The Fourth Kind

The Fourth Kind wants you to believe that it is simply presenting evidence to you. It even goes so far as to start the film with star Milla Jovovich talking directly to us, telling us that this is a dramatized version of events that really did happen in October of the year 2000. It’s supported by a bunch of real footage and interviews, which will be interspersed between the actors. Conveniently, this footage merges almost perfectly with the newly shot footage to tell this story.

The reason for this, and maybe this ruins the façade right away, is that it isn’t really archived footage, and it’s not really a true story. Oh, some people have disappeared from the town of Nome, Alaska, but the FBI has chalked most of these disappearances up to alcohol and the tough climate. This film wants you to believe that people disappear because aliens are involved, and uses this falsified footage in order to convince you of such. The final lines of the film tell you that you get to choose what to believe. I believe that if you’re going to make an alien film, you had better show me some aliens.

After this direct address, we progress to watch Jovovich playing her character, psychiatrist Abbey Tyler. Her husband has died — she believes murder, the police believe suicide — and she’s struggling to accept this. She interviews three people, all of whom claim the same thing: Their sleep is being interrupted in the middle of the night, and owls stare at them for hours after they’re awake. Something is definitely happening in this town of approximately 9,000, although, as I’ve already stated, aliens take the brunt of the blame.

That’s not without good reason though. At one point, we see a tiny bit of a spaceship, before the “found footage” camera decides to die. This happens all the time, in fact, whenever something interesting or costly might take place. Anything actually involving aliens is either completely removed, or too blurry to tell what’s going on. There isn’t a single money shot here, nor any that would actually cost a lot to produce. Everything that could be costly is removed because of those terrible cameras that Abbey brings with her everywhere.

This is convenient for another reason too, though. See, nobody actually believes Abbey when she tells them that aliens are behind the disappearances, and that she was abducted herself. Her disbelievers are her colleague, Dr. Abel Campos (Elias Koteas), and the police Sheriff (Will Patton). Without video footage, all they have is her word. Since she’s claiming something that a lot of people would find unbelievable, is makes sense that doubt is the most common reaction to her claims.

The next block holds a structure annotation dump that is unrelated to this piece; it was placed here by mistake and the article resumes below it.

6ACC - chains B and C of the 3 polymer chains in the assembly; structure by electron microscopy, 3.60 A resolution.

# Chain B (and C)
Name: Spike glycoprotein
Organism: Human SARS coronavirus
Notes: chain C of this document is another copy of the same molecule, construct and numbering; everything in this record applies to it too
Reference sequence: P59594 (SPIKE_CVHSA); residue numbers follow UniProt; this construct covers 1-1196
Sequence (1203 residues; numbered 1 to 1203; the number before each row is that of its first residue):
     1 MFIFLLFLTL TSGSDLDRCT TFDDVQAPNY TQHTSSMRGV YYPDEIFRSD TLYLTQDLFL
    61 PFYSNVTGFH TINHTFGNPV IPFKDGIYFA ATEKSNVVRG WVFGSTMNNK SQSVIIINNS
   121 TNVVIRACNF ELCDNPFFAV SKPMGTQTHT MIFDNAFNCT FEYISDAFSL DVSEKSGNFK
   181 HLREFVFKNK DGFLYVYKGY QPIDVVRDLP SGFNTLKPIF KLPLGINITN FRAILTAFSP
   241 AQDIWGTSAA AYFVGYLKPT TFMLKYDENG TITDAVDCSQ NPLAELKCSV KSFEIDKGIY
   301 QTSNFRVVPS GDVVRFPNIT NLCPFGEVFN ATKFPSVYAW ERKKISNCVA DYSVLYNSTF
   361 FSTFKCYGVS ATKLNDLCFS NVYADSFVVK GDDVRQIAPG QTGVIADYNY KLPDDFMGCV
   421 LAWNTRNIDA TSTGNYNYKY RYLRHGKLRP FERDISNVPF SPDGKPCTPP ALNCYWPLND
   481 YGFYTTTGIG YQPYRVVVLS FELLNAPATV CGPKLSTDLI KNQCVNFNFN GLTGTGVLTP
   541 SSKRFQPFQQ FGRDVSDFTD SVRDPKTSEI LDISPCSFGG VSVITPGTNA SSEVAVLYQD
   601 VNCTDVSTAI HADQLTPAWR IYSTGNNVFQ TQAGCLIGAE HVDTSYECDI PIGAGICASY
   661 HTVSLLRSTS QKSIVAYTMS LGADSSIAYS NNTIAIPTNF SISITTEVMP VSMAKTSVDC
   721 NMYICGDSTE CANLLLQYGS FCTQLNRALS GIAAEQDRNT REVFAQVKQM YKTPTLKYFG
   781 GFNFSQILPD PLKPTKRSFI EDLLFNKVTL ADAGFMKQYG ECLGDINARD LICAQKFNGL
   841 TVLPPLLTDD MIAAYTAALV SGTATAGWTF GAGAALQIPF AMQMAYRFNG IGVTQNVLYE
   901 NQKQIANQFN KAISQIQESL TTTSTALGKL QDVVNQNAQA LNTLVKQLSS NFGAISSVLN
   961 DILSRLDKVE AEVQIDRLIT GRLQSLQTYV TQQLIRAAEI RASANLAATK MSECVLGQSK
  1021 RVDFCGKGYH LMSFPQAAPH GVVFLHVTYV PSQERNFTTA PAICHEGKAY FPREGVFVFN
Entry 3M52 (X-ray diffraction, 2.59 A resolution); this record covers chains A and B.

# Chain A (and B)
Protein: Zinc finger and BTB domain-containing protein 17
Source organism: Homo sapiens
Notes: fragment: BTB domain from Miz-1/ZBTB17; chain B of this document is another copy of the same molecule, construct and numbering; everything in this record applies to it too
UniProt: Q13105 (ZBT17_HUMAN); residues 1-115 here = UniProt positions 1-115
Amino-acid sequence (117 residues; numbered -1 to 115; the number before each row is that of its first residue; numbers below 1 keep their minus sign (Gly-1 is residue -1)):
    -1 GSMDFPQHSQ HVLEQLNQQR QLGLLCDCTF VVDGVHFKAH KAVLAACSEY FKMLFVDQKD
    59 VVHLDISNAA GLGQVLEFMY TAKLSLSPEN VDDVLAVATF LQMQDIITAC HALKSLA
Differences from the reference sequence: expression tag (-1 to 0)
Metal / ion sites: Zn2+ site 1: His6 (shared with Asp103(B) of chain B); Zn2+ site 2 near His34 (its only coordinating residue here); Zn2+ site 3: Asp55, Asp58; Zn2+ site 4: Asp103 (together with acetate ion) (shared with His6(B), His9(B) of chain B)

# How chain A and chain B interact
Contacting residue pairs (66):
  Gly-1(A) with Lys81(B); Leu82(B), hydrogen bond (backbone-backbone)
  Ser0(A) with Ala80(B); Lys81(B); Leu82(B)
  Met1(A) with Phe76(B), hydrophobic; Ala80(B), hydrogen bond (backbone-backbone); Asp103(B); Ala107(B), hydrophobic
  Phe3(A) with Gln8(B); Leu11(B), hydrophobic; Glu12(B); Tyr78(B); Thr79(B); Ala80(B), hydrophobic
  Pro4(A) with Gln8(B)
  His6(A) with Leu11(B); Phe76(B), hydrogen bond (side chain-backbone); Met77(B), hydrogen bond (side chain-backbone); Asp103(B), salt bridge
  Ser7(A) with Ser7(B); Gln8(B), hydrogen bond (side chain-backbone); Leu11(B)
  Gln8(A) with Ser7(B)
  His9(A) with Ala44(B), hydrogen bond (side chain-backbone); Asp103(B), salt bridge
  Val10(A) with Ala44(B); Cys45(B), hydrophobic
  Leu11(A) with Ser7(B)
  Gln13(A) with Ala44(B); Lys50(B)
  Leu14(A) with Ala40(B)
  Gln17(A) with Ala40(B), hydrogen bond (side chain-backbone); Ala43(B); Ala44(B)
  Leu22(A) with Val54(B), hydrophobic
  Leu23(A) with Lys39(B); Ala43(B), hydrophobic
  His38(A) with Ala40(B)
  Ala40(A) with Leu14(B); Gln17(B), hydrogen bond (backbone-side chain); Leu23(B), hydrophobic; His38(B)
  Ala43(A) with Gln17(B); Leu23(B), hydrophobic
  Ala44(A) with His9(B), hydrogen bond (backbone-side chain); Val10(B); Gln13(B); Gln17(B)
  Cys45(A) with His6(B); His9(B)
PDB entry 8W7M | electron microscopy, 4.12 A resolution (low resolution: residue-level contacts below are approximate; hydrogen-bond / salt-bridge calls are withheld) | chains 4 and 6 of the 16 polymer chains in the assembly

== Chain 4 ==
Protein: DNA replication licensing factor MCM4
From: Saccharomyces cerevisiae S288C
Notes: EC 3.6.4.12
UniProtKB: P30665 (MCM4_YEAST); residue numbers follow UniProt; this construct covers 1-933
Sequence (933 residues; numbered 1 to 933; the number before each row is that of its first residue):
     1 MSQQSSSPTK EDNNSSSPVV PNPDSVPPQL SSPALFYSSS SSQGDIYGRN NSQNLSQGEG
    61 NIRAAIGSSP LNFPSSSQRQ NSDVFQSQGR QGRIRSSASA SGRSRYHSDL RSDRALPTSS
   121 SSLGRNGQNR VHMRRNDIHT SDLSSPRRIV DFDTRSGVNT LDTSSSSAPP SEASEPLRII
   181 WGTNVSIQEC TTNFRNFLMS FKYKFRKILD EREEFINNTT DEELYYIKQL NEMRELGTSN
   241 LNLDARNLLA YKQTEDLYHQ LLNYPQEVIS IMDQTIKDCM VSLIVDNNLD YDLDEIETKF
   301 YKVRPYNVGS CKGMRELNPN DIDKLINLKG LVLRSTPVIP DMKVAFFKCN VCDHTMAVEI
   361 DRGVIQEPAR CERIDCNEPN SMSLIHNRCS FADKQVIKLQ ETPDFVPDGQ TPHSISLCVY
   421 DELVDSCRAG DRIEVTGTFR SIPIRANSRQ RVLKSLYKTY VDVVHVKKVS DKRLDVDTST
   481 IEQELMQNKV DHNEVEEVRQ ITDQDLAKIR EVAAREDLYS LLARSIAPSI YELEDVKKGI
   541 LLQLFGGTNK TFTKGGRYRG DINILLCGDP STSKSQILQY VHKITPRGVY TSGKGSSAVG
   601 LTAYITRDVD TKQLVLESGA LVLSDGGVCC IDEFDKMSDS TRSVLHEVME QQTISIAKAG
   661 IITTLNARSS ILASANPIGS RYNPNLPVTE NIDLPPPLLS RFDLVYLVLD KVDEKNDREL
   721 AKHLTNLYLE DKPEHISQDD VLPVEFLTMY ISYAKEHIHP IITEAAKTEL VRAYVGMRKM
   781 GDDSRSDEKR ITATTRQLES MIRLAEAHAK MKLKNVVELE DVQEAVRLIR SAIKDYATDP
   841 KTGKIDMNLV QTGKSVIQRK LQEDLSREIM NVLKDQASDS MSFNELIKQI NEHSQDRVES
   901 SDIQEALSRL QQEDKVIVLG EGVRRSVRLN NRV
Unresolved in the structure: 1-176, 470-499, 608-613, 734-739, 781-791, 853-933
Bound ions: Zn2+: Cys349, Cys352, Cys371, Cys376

Whenever someone gets hypnotized in The Fourth Kind, something bad happens. They’ll claim something is coming for them, and then their body will spasm in interesting ways. Afterward, something worse happens, and since Abbey is the one to put them under, she gets blamed. I didn’t buy that for one second, especially the second time considering two other people were in the room when she performed the hypnotism, and saw her “victim” come out of it. Anything done after that point should not be the hypnotist’s fault.

In order to truly appreciate The Fourth Kind, you need to have an open mind, and be willing to ignore the fact that it’s all a big hoax. The filmmakers actually went to a great deal of effort trying to convince people that there was archived footage, tapes, interviews, and what have you, so that you’ll believe their story. But the thing is, even if you’re convinced by the film, you’ll want to find out more. Are you really going to let a movie tell you all the information you need to know about a possible alien abduction? Of course not! So you’d do research, find out it’s all fake, and then realize that you wasted your time watch this picture.

If I feel anything after seeing The Fourth Kind, that’s what it is. I feel like I wasted my time. The runtime, which isn’t all that long, would have bene much shorter if we didn’t watch the same thing twice fairly often, (the “real” footage, and then the “acted” one), and since it isn’t actually real, we feel cheated out of our time. Or at least I did. It’s a stylistic choice to do this so frequently, but it just wasn’t as effective as it needed to be.

And then there’s the point where our intelligence gets insulted. I’m not talking about how we’re expected to be gullible enough to believe that all of this really happened. No, I’m talking about how many times text comes onto our screen and tells us what’s happening. Every time an interview clip plays, we’re told. This carries through the entire time. We get used to the “real” Abbey’s voice early on, so do we really need text appearing on-screen to tell us this in the final few scenes? I don’t think so.

I think that if The Fourth Kind brought something to the table other than a falsified “true” story, I’d be okay with it. If it was actually scary, if the story was one worth telling, or even if the aliens were interesting, it might be worth a watch. But none of that happens. Jovovich tells us that “some of what you’re about to see is extremely disturbing” in the opening monologue. That’s a lie too, because we don’t actually get to see anything. It’s hard to be particularly frightened when all we get is a snowy image on a camera with intermittent screams.

In the end, The Fourth Kind is not worth a watch, especially if you’ve heard any of the “hoax” talk before you watch it (and you have if you’ve read this review). I don’t think that matters though, because even if you’re fooled, you’ll want to learn more, and you’ll discover the truth anyway, which will likely cause you to have an unfavorable opinion of this movie. There’s just nothing here apart from being a “true” story to keep you engaged.

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